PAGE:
Which Bike Lanes Should Be Protected? New Guide Offers Specifics

Boston, Massachusetts.
Boston, Massachusetts.

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Say this for conventional bike lanes: they’re easy. Building protected bike lanes takes real work.

Maybe that’s why, since U.S. cities started building modern protected bike lanes 10 years ago, one seemingly simple question has come up more than maybe any other: Which streets need them?

It’s impossible to answer that question perfectly, and most U.S. road design institutions haven’t tried. Until now.

At its annual conference Tuesday in Chicago, the National Association of City Transportation Officials released a free 16-page document that makes one of the first comprehensive attempts to answer that question.

In advance of NACTO’s full digital rollout (coming in a couple of weeks), we’ve got a sneak peek at the contents.

NACTO has created a formula for analyzing any street in the world

The document’s title is “Designing for All Ages & Abilities: Contextual Guidance for High-Comfort Bicycle Facilities.” Here’s the nut:

That’s a chart designed to take the basic traits any street — auto speed, traffic volume, lane count — and spit out a recommendation of what sort of bike lane the street should have to create the sort of low-stress riding experience that gets people of “all ages and abilities” — eight-year-olds, 80-year-olds, bike-sharing tourists — on bikes.

Got a two-lane, two-way 25 mph street that carries 4,000 autos per day? According to NACTO, a buffered bike lane will do. But if the traffic speed is 30 mph, it’s time to protect the bike lane with a curb, posts or planters.

Many city agencies have already put together their own internal guidance for questions like this, and NACTO’s guidance here is on the stringent end of the spectrum. For example, the PeopleForBikes Bicycle Network Analysis considers a conventional striped bike lane to be “low-stress” if there’s no curbside parking and speeds are less than 30 mph.

NACTO, though, is holding its recommendation to a higher standard, and that’s fine. “All ages and abilities” is, after all, a higher bar for a bike lane than simply “low stress.”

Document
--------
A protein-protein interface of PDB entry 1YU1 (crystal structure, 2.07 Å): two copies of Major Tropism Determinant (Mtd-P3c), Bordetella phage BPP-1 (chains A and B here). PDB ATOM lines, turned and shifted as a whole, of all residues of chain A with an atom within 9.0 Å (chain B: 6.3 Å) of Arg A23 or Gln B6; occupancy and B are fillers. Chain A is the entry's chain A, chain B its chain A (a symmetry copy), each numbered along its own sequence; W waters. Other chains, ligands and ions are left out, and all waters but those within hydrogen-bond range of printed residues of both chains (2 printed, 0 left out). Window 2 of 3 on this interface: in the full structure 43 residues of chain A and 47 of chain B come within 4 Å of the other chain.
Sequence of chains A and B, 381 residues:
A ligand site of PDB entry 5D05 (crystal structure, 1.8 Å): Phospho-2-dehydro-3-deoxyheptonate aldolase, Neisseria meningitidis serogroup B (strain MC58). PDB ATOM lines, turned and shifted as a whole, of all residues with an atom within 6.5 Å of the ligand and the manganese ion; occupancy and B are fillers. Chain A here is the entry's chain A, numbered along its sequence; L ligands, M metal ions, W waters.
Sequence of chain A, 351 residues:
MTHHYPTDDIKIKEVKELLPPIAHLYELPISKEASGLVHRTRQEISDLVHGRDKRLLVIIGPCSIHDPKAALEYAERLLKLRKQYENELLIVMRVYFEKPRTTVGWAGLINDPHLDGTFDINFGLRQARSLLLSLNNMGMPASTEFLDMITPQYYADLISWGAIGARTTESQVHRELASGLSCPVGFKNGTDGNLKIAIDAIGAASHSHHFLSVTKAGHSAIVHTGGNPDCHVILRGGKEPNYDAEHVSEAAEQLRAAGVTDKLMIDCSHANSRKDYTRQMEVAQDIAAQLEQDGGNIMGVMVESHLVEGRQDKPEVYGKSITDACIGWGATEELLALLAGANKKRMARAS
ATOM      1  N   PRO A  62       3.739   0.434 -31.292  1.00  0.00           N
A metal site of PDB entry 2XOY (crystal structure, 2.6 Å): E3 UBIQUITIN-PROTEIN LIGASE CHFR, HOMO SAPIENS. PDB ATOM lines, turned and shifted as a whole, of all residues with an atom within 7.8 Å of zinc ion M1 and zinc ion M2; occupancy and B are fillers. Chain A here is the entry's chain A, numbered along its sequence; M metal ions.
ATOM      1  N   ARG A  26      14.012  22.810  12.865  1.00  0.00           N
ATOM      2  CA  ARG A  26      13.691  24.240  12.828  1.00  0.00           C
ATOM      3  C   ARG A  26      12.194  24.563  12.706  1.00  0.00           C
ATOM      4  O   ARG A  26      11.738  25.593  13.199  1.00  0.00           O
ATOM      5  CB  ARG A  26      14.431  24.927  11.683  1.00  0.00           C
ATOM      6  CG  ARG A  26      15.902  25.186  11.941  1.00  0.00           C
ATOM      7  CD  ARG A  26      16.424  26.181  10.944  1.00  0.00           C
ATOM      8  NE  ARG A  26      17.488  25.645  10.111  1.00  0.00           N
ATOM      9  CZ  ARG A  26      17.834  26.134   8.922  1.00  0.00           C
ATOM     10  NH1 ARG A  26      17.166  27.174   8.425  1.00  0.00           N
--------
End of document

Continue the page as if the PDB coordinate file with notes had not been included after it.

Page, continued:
One of NACTO’s key points: Traffic speed is something cities can and should control

There’s no need to find more space on a street for bike lanes when you can achieve the same benefits by slowing down cars.

That’s one of the most important ideas captured in NACTO’s guide, and it’s something U.S. cities and safety advocates are increasingly realizing they’ve often forgotten to consider.


On all facility types, reducing motor vehicle speeds to 20–25 mph is a core operational strategy for improving bicycle comfort … In addition, reducing speeds can also make it easier to enact other safety changes, such as changes to intersection geometry, signalization, turn lanes, and turn restrictions. Since operational changes do not impact what types of vehicles can use the street, they usually do not require significant planning beyond the street itself, and are often the easiest type of change to implement.

As NACTO’s guide shows, speed affects bikeway stress in subtle ways. As this cleverly simple chart shows, speed doesn’t only affect the danger of cars as they whoosh past someone biking: It also affects the number of cars that whoosh past someone biking.

And here’s an interesting chart that shows how the causes of traffic stress change with the clock. The zigzagging line shows traffic-speed-related stress, while the vertical bars show traffic-volume-related stress:

“Designing for All Ages and Abilities” suggests slowing autos with a technology most cities already know well: traffic signals. For example, quick red-to-green cycles or a “low-speed signal progression” (in other words, timing the signals so someone traveling at 15 almost always hits green lights) keep traffic flowing but make it pointless for bad drivers to jam the gas pedal between lights.

Adding green arrows or bike-specific signal phases can reduce biking stress without road space changes, too.

This document from NACTO isn’t the final word on when to build what where. No single document could be; ultimately it’s up to local professionals to decide what each situation calls for, and also what’s politically achievable.

But in a world full of uncertainty, it can be nice to have a set of specific recommendations in black and white. That’s what this document does.